Improving Quality of Care
Electronic Medical Records (EMRs) are here to stay, but do they result in better clinical outcomes and improved quality of care for patients?
A recent survey conducted by Stanford Medicine and The Harris Poll found that nearly two-thirds of physicians believe EMRs have indeed improved overall patient care. But the survey results also uncovered signs of physician concerns.
Almost half responded that EMRs presented more challenges than benefits. The survey found that 62 percent of the time doctors are supposed to be spending with the patient is actually spent focused on the EMR. Half of office-based primary care physicians believe that the use of an EMR “actually detracts from their clinical effectiveness.1
Another survey of 3,400 physicians by The Doctors Company, showed that nearly half of the respondents believed EMRs had a negative effect on the physician/patient relationship.
Challenges of the EMR
Electronic Medical Records have been around for decades, but the passage of the Health Information Technology for Economic and Clinical Health (HITECH) Act in 2009 significantly spurred their adoption by including incentives for healthcare organizations to implement health information technology. Today, nearly all healthcare organizations use some form of EMR.
However, the initial transition to electronic records focused more on billing and coding functions, rather than on the clinical care requirements of providers. This has gradually changed over time and EMR applications are increasingly being designed to aid doctors and nurses in their interactions with patients. Challenges still exist because of lack of interoperability between health care IT systems and excessive data entry requirements that detract from physician focus on the patient.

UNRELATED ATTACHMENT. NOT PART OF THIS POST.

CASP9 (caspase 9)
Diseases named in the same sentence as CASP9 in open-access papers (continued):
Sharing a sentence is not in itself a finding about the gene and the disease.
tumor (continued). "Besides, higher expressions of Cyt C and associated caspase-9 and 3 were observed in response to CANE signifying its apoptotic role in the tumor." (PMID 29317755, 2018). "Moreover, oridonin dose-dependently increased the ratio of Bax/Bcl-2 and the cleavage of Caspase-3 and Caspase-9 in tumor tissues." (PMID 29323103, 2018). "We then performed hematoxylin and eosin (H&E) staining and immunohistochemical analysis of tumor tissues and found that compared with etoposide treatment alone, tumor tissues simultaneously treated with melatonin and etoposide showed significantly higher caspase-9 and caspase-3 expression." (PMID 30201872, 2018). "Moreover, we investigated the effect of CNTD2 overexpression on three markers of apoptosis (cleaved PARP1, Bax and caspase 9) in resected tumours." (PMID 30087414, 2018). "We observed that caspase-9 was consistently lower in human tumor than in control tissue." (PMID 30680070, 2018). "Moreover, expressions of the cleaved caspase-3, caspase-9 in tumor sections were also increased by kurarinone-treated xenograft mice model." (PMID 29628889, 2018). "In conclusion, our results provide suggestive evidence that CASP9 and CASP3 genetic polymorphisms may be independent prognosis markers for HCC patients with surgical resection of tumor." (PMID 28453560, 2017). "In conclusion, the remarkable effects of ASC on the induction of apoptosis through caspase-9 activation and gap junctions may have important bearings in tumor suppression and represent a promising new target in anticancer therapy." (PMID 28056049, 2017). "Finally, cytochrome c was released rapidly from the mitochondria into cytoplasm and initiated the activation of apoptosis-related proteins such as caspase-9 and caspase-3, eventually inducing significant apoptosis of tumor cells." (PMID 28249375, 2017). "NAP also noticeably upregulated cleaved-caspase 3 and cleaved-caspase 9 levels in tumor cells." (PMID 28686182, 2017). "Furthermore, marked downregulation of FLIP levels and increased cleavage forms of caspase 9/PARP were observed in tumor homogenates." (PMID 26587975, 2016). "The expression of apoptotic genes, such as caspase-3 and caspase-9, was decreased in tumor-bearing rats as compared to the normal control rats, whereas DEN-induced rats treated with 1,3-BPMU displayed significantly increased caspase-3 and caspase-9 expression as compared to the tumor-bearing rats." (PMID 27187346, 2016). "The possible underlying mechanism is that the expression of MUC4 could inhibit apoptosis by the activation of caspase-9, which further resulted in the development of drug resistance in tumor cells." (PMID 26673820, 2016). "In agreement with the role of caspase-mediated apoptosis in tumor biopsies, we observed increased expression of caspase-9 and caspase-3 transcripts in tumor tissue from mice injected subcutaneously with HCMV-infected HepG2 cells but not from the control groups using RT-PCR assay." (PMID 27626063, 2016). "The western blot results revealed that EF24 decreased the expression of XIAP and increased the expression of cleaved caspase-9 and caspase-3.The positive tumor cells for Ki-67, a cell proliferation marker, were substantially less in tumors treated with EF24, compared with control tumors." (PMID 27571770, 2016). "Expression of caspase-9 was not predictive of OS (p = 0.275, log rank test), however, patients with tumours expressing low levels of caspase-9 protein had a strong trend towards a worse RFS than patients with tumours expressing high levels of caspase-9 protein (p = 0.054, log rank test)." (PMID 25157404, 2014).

The patient point of view
A recent study found that physician focus on information on the computer screen may adversely affect key components of patient/provider communications and lead to patient dissatisfaction. The distraction may even affect adherence to treatment, clinical outcomes, and patient trust.
The study discovered that non-verbal communication, including eye contact, is as crucial to the success of the engagement as verbal communication. Eye-gaze demonstrates that the provider is paying attention and is actively involved in the engagement. Decreased eye-contact as a result of the EMR distraction can negatively impact health outcomes
Researchers have found that one way to reestablish the critical engagement connection is by sharing the computer screen with the patient. This not only improves the patient experience but also encourages shared decision making, enhances patient understanding and involvement, and minimizes patient feelings of being marginalized in the exam room.3
In the past, the patient could be the center of attention through that visit. Now, the physician is really dividing their attention between putting in orders and working in the computer without paying full attention to the patient.